The Daydreamers project is a photographic collection of people daydreaming. At first, my only intention was to create a small series that would make people smile when they saw it. I knew it would involve people and bright colors, but nothing more.
The actual idea came to me one day when I was cleaning my apartment and suddenly realized I was smiling because of some random thought that made my heart beat faster, and I wondered if people would agree to close their eyes in front of my camera and think about their most beautiful treasures. So, one day I went to my studio with a friend who helped me paint the backgrounds and then called a bunch of my friends, asking them if they could drop by for a portrait. When they arrived, one by one, I asked them to close their eyes and think of whatever made them smile that day.
It was a weird and deeply emotional experience – I was looking at my friends in a way I never had before. It was like watching people meditate, trying to calm themselves, trying to reach that place inside where the good things are to be found, where the fear is gone. They looked close to naked—they looked like new born children smiling in their sleep.
I was hoping to photograph 50 people, pick the best 15 images, and post them on my website. So the next day I posted a message on my Facebook page, inviting both friends and random strangers to come to my studio. A lot more people than I expected showed up, and I realized I could never pick the best 15 images. I loved them all—they were all small, shiny proof of people being good and happy for a moment.
A friend then told me "you should try photographing 1000 people." I laughed, but then I thought "why not?" And before I even worried about how I would find these hundreds of people, they just started coming. The people who had already been photographed would post their photos on Facebook, and other people would see them and express their intention to join. So in only two months, I had photographed over 500 people. I never chose my subjects, and I never rejected anyone. Whoever showed up was more than welcome.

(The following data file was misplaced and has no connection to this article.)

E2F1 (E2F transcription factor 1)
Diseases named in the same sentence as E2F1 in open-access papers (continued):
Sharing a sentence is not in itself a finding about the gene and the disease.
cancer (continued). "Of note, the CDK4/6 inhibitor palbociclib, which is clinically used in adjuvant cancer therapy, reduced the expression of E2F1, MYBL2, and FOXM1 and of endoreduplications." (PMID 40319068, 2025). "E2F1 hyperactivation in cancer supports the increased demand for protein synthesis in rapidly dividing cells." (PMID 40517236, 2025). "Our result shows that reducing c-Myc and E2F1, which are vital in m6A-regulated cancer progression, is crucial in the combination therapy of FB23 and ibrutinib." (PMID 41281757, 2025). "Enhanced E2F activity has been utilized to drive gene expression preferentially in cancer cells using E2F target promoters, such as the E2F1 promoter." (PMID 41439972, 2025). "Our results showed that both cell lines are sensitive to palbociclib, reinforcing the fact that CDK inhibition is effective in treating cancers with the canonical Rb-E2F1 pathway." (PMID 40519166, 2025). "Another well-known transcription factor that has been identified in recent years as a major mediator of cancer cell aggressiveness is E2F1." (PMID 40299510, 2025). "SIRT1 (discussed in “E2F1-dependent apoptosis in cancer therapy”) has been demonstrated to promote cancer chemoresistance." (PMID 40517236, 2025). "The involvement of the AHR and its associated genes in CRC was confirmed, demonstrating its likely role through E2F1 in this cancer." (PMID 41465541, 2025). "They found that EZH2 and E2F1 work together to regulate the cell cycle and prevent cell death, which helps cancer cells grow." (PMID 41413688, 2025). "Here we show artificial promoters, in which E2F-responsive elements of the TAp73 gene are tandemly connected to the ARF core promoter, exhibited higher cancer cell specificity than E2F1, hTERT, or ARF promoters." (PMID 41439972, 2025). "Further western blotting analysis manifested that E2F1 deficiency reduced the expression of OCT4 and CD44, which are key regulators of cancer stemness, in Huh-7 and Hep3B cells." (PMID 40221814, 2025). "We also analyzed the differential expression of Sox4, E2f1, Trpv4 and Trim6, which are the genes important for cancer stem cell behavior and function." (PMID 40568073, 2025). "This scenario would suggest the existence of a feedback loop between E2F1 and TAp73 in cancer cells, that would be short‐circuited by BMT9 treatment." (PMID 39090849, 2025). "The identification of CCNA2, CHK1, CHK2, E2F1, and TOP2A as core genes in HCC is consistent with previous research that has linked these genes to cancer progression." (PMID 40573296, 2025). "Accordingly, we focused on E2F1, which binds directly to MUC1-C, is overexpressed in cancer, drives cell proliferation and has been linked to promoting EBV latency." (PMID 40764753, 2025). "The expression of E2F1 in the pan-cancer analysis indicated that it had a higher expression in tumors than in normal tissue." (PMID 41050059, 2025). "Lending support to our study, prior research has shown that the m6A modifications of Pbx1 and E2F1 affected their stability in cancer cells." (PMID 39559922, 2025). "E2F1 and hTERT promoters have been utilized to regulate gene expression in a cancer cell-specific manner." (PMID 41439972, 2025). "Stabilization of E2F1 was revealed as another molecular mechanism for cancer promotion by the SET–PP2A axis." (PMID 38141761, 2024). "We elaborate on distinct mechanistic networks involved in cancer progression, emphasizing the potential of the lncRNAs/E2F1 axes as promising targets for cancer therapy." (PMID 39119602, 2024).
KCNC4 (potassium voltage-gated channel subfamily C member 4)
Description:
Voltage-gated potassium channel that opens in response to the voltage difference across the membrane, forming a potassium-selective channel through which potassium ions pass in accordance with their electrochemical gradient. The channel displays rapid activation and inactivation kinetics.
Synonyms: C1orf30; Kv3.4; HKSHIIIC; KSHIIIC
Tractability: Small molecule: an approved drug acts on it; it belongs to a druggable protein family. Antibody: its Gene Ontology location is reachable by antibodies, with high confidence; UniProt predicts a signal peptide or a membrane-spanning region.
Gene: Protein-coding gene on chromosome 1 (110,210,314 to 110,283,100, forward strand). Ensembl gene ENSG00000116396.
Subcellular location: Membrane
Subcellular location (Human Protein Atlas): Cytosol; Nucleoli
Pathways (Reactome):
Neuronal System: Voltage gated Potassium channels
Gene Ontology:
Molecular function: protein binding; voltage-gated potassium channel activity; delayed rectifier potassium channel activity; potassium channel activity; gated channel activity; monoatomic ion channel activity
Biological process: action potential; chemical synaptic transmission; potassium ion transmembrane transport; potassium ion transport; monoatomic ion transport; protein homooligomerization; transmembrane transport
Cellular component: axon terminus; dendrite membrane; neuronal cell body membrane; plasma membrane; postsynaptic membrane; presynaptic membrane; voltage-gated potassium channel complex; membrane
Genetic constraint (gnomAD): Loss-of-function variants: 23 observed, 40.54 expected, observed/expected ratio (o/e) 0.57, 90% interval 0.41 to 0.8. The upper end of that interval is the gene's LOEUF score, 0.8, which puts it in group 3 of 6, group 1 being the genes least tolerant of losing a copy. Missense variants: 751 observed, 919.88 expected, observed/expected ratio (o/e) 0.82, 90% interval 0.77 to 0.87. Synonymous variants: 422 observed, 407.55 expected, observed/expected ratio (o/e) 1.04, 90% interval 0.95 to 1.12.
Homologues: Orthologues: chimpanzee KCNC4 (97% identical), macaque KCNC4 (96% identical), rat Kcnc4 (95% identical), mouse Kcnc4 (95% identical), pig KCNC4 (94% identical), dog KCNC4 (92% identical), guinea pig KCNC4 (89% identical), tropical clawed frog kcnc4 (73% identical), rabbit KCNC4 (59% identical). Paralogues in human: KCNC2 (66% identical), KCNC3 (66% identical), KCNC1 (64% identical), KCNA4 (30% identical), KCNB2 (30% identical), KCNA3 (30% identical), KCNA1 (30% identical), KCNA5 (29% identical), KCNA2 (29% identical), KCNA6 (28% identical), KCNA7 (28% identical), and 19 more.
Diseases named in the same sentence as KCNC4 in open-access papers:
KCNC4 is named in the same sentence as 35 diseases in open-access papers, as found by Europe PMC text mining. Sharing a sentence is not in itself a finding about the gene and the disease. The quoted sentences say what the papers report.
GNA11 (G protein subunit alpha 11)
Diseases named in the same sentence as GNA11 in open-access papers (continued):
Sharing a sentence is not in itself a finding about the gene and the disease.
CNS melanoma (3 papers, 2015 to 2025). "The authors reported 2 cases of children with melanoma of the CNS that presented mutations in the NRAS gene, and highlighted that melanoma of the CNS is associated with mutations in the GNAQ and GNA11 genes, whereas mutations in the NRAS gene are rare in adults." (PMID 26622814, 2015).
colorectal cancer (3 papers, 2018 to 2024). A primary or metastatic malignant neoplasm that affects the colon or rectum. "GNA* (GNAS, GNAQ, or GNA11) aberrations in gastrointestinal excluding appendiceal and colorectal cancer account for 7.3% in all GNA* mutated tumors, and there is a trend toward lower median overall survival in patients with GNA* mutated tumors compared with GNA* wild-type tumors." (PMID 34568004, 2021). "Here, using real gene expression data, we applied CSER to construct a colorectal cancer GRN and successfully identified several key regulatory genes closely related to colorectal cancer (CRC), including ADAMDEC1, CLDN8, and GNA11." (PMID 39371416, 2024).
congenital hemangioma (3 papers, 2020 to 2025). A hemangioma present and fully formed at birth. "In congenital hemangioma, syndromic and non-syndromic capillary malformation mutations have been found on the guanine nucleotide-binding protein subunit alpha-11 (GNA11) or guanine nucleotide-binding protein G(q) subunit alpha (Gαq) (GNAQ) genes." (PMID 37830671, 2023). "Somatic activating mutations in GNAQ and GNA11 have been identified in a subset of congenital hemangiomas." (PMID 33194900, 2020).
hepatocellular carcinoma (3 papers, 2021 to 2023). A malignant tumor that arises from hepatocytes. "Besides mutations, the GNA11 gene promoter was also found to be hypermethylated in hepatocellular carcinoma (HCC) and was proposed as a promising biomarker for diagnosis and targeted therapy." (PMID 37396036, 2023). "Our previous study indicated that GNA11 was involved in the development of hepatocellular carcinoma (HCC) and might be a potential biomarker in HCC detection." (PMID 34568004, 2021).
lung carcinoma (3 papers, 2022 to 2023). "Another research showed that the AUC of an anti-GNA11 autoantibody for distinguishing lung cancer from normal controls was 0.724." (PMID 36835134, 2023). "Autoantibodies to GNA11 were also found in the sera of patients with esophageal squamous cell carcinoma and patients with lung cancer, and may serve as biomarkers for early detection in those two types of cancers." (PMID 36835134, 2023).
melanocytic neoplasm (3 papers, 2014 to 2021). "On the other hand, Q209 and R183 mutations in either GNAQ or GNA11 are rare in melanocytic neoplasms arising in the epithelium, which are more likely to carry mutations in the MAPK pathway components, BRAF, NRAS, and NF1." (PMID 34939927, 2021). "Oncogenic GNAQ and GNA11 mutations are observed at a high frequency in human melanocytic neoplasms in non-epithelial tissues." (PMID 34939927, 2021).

Somewhere down the road I realized this was not a photographic project anymore—it was just a collection of the kind of people I always wanted to surround myself with – positive, active, open minded, brave (it takes a lot of courage to close your eyes in front of a stranger with a camera and think your most intimate thoughts. I did it myself just to see what my guests were experiencing, and it was not easy).
To sum it up, I somehow felt that these were the kind of people one might need if one wanted to change this world into a better place. So, this project is more about people than photography, and more about their beautiful dreams, their moments of vulnerability—of being human I guess.
The Daydreamers project is still under development at Alexandra's studio in Bucharest. You can email her at firstname.lastname@example.org if you'd like to get involved!